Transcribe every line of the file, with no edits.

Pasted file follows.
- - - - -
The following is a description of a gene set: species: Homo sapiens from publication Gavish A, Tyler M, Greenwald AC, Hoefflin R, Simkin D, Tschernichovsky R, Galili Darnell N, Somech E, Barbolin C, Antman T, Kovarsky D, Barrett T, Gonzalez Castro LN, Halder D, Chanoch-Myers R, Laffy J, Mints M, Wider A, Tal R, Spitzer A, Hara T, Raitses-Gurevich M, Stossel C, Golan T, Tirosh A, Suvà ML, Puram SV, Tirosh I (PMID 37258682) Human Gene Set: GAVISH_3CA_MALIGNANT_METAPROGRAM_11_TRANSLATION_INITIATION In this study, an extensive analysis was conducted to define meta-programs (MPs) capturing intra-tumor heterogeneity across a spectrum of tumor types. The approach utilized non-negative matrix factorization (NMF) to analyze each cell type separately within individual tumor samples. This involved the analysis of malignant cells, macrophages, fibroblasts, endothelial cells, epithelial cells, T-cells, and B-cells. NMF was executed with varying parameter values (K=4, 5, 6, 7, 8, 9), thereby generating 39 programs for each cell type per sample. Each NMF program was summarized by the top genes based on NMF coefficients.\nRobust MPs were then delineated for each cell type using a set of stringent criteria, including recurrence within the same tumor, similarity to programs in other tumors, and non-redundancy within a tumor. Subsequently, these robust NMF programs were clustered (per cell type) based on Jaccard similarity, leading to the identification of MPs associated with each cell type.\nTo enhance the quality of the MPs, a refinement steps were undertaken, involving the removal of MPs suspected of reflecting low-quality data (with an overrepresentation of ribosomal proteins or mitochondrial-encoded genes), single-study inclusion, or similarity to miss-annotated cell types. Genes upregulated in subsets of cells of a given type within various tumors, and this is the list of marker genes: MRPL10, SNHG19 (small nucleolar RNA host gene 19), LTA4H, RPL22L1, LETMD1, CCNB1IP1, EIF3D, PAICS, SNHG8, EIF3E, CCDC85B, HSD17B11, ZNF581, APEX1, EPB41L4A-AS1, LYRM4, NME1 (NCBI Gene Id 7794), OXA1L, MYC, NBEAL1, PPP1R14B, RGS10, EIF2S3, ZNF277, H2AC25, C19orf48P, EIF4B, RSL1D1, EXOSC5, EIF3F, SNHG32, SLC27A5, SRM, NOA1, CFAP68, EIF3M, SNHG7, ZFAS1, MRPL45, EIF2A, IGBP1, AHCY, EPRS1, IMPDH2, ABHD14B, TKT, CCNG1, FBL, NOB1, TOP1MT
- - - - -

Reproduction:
The following is a description of a gene set: species: Homo sapiens from publication Gavish A, Tyler M, Greenwald AC, Hoefflin R, Simkin D, Tschernichovsky R, Galili Darnell N, Somech E, Barbolin C, Antman T, Kovarsky D, Barrett T, Gonzalez Castro LN, Halder D, Chanoch-Myers R, Laffy J, Mints M, Wider A, Tal R, Spitzer A, Hara T, Raitses-Gurevich M, Stossel C, Golan T, Tirosh A, Suvà ML, Puram SV, Tirosh I (PMID 37258682) Human Gene Set: GAVISH_3CA_MALIGNANT_METAPROGRAM_11_TRANSLATION_INITIATION In this study, an extensive analysis was conducted to define meta-programs (MPs) capturing intra-tumor heterogeneity across a spectrum of tumor types. The approach utilized non-negative matrix factorization (NMF) to analyze each cell type separately within individual tumor samples. This involved the analysis of malignant cells, macrophages, fibroblasts, endothelial cells, epithelial cells, T-cells, and B-cells. NMF was executed with varying parameter values (K=4, 5, 6, 7, 8, 9), thereby generating 39 programs for each cell type per sample. Each NMF program was summarized by the top genes based on NMF coefficients.\nRobust MPs were then delineated for each cell type using a set of stringent criteria, including recurrence within the same tumor, similarity to programs in other tumors, and non-redundancy within a tumor. Subsequently, these robust NMF programs were clustered (per cell type) based on Jaccard similarity, leading to the identification of MPs associated with each cell type.\nTo enhance the quality of the MPs, a refinement steps were undertaken, involving the removal of MPs suspected of reflecting low-quality data (with an overrepresentation of ribosomal proteins or mitochondrial-encoded genes), single-study inclusion, or similarity to miss-annotated cell types. Genes upregulated in subsets of cells of a given type within various tumors, and this is the list of marker genes: MRPL10, SNHG19 (small nucleolar RNA host gene 19), LTA4H, RPL22L1, LETMD1, CCNB1IP1, EIF3D, PAICS, SNHG8, EIF3E, CCDC85B, HSD17B11, ZNF581, APEX1, EPB41L4A-AS1, LYRM4, NME1 (NCBI Gene Id 7794), OXA1L, MYC, NBEAL1, PPP1R14B, RGS10, EIF2S3, ZNF277, H2AC25, C19orf48P, EIF4B, RSL1D1, EXOSC5, EIF3F, SNHG32, SLC27A5, SRM, NOA1, CFAP68, EIF3M, SNHG7, ZFAS1, MRPL45, EIF2A, IGBP1, AHCY, EPRS1, IMPDH2, ABHD14B, TKT, CCNG1, FBL, NOB1, TOP1MT